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The Sony PMW-F55, Can It Give Arri’s Alexa A Run For The Money?

For a couple of years now, in the world of high end video production the Arri Alexa has reigned supreme. The Alexa is a fantastic camera of that there is no doubt, but a new kid is about to arrive on the block, the Sony F55. Can Sony’s F55 steal the Alexa’s thunder?
So what makes a great camera, is it picture resolution, dynamic range, ergonomics or something else? Well I think it’s a combination of all of these. The best cameras in my opinion are those that produce visually pleasing images through the right balance of picture attributes. Great cameras are also cameras that are simple and easy to use, comfortable to hold and above all else reliable.
Arri’s did a very good job when they designed the Alexa. They used their decades of camera expertise to create a well balanced, reliable, HD camera, but it is “only” HD and 2K capable. Perhaps designing and creating a 2K/HD camera at a time when 4K cameras were already available for film and movie production was a brave move. But I think what Arri realised was that resolution is only one small part of the image quality equation. The thing that makes the pictures from the Alexa really stand out from the crowd is the way it handles those all important skin tones and mid range textures. In simple terms, the pictures just look nice! On paper at least the Sony F55 and it’s lower cost brother the F5 are engineering masterpieces. They offer the ability to shoot and record HD using a variety of codec’s from the popular broadcast ready 50Mb/s 422 XDCAM codec up through to a new high quality version of AVC that Sony are calling XAVC, all the way to HDCAM SR. The PMW-F55 can even record 4K compressed video internally. In addition via a neat dockable recorder no bigger than a couple of packs of playing cards both the F55 and F5 can record 4K raw. Ergonomically these new Sony cameras look to be very good. Simple, uncluttered boxes with a large clear LCD displaying the camera status, to which you attach your choice of viewfinder or monitor. There is also a fully adjustable shoulder mount with ironically “Arri” style rosettes as well as rails for matte boxes etc. When I got to play with a pre-production F55 at the recent BVE North show I was very impressed, the cameras are well balanced and easy to operate. Sony’s really killer feature though is the price. A fully configured F55 is a fraction of the price of the Arri Alexa and on paper at least, the F55’s specifications are quite amazing including things like a global shutter that eliminates the dreaded rolling shutter artefacts of most CMOS cameras (Some Alexa models are available with a mechanical shutter). Of course price and spec sheets alone don’t sell cameras. RED’s Epic has always been cheaper than the Arri Alexa, and on paper the Epic looks to be the Alexa’s equal, yet Alexa is the current camera of choice for many movie and drama productions. If you ask many cinematographers why they would choose an Alexa over an Epic or perhaps any other camera, the answer will often simply be image quality, even though the Alexa is “only” a 2K/HD camera, arguably the image looks nicer.
So can the Sony PMW-F5 and F55 take on the mighty Arri Alexa? Judging by the recently released demo reels I think they can. The quality of the online videos is quite breathtaking. Of course these are demo reels, so every effort has been made to make them look good, but look good they do. They show incredible detail and beautifully rendered colours. Faces and skin tones look excellent and overall it looks like the cameras produce well rounded and visually pleasing images.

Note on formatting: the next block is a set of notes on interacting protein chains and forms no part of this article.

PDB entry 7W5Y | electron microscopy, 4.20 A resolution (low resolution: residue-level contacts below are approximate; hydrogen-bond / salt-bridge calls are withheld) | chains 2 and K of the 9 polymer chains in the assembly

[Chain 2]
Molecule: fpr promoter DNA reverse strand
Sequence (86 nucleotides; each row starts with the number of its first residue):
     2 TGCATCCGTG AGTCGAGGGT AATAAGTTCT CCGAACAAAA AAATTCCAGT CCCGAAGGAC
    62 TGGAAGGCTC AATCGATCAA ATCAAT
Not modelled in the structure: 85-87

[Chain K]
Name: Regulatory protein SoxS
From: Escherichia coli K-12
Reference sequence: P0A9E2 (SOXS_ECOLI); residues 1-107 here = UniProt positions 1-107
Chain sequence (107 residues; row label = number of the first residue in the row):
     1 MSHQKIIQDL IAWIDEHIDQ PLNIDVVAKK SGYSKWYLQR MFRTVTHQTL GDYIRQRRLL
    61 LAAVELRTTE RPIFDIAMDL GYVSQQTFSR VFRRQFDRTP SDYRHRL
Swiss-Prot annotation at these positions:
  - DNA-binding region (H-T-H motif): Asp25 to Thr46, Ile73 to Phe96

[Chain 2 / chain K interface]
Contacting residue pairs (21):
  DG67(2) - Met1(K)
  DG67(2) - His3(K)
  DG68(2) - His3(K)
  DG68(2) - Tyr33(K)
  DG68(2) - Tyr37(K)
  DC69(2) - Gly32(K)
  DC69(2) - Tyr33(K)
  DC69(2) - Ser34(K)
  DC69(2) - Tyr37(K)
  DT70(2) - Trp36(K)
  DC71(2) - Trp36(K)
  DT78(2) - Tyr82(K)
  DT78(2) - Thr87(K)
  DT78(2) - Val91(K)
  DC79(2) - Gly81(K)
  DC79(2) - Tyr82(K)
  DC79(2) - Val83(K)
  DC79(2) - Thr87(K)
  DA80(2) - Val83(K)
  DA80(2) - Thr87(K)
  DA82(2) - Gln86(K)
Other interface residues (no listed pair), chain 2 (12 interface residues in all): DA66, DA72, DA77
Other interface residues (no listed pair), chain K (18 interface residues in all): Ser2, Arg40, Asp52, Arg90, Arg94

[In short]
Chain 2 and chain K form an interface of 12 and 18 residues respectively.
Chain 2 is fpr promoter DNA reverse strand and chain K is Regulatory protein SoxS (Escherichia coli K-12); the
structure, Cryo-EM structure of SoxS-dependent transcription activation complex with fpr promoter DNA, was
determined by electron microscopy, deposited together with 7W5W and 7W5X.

It’s never been a better time to be a film maker. The quality of the images coming from today’s modern video cameras is quite remarkable and the prices are lower than ever, giving a broader range of users access to high end, high quality production tools that rival and maybe even better film cameras.
The F5 and F55 (like the Alexa and Red cameras) have the ability to record raw sensor data. This is a big step forwards. Traditional video cameras use video gamma to compress highlight information. This is done to minimise the amount of data needed to record the video signal. The problem with this system is that it makes exposure critical. If you over expose by even just a little bit the mid tones, things like faces can end up in the compressed part of the exposure range and this can make them look un-natural, even after grading. If you record the raw linear data straight from the sensor you don’t have this issue and as a result your exposure is a little less critical. As a result the whole system is much more forgiving of any over exposure. Of course you still need to expose correctly, but the way the camera responds to light is much more like film and this gives the bous and girls in the grading suites and post production much more to play with.
I’m really looking forward to the arrival of Sony’s F5 and F55 camera’s, perhaps Arri won’t be quite so keen.
shied away from Avid, as admittedly it +isn’t as accessible as FCP but that’s where training comes in. Soho Editors have a series of Avid authorised courses ranging from beginner to advanced.
And knowing both Avid and Final Cut Pro opens up a whole new range of opportunities for editing in the broadcast market.
So dare I say it I’m slowly becoming an Avid fan, something I’d never thought I’d say a few years back. It’s sad to see what’s happening to the company because their software is really very good. So all I can say is get your act together Avid, because if you go your software might go with you and that’s a real shame.
Alister Chapman is cameraman/DiT, he runs the web site
Solidmate Ltd Memory Card Hire London

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